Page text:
when circumstances led me to move elsewhere, i started taking lessons from two teachers who had been recruited for my by the independent studio owner. both of these teachers were also champions, one still competing (at that time). in the first case, over the two years i stayed with the teacher, we never did more than a precede step and follow -- ever. i am sure we honed the technique, and i am sure we improved, but i cannot see a social dancer, or a new dancer falling in love with dancing if they don't get more of a feel for an "entire" dance. with the second teacher, we did canned routines that he used with all of his amateur partners. i sometimes felt that i was being "homogenized" rather than polished.

life circumstances made continuing my program impossible, but i found that i could not live without dancing. so, i went back to a franchise studio (a different chain), and i said how much i could spend on a program and asked if they could make one for me. they did. i do one lesson a week (down from a hi of 12-14 hours a week with the first teacher). one week, i dance with the studio owner, a rising star champion. the other week, i dance with a young student who has graduated from newbie but whose experience is limited and strictly within their syllabus.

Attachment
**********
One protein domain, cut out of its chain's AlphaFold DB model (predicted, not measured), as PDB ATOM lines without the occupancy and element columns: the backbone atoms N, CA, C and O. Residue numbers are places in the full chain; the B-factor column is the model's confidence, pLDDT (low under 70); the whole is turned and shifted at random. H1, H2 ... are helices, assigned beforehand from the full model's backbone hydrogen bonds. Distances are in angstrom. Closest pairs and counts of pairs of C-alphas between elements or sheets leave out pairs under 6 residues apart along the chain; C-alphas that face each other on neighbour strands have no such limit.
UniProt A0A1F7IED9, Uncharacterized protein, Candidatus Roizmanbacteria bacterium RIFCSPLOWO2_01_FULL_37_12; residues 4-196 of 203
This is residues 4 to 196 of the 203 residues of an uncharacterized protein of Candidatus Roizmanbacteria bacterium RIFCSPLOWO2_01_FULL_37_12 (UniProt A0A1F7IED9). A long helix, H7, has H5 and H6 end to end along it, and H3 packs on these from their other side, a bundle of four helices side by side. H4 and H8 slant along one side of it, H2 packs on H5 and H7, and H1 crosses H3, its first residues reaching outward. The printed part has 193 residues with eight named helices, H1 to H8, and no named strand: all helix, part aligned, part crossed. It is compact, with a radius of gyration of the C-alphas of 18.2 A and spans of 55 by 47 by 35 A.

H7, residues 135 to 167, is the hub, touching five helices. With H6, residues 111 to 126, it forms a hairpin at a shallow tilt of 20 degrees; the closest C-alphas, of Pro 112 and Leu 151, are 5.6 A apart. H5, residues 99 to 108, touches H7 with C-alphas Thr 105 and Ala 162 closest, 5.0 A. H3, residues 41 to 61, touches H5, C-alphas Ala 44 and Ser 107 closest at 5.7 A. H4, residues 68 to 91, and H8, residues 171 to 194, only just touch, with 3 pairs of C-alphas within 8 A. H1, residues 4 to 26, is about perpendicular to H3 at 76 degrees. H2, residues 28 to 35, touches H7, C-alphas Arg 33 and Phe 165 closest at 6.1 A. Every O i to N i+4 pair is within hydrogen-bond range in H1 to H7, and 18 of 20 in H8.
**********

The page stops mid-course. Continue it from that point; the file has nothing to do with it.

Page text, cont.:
i find that i come to these lessons a different student. when the former-newbie teaches me a pattern, and i cannot determine my follow from what he is doing, i insist that we break it down so that i can see what he thinks will signal to me what he wants me to do, and we work on it until we have it (without my memorizing a pattern, which i will not do). when i work with the champion, when i get confused, we work on how it is similar to what i know from other contexts of dance.

i know this is long, but from the newbies and franchise studios, i got very valuable teaching and more valuable -- addicted to dancing. from the experienced independents, i got focused honing, but i would never put down any of the teachers. all of the dance teaching helped in some way, and all of it gave me the opportunity to dance!! a necessity for which i will pay all that i can reasonably afford.

go teachers! go studios! go dancers! thank you for enriching my life, and keep it up.


Well-Known Member
I have no idea what I said about this back in 2004 and am way too lazy to go back and read.

My take from where I stand today? I think that having relatively inexperienced teachers teach dance can be harmless or even helpful under certain conditions.

Off the top of my head, here are some things I'd require.
1) The gap between student knowledge and teacher knowledge has to be large enough that the student is actively learning something useful at every single lesson.

2) The teacher has to know enough technique to do no harm.

3) The studio needs to be structured in a way that allows students to be placed with teachers that best meet their needs, even if that means changing teachers at some point during their program.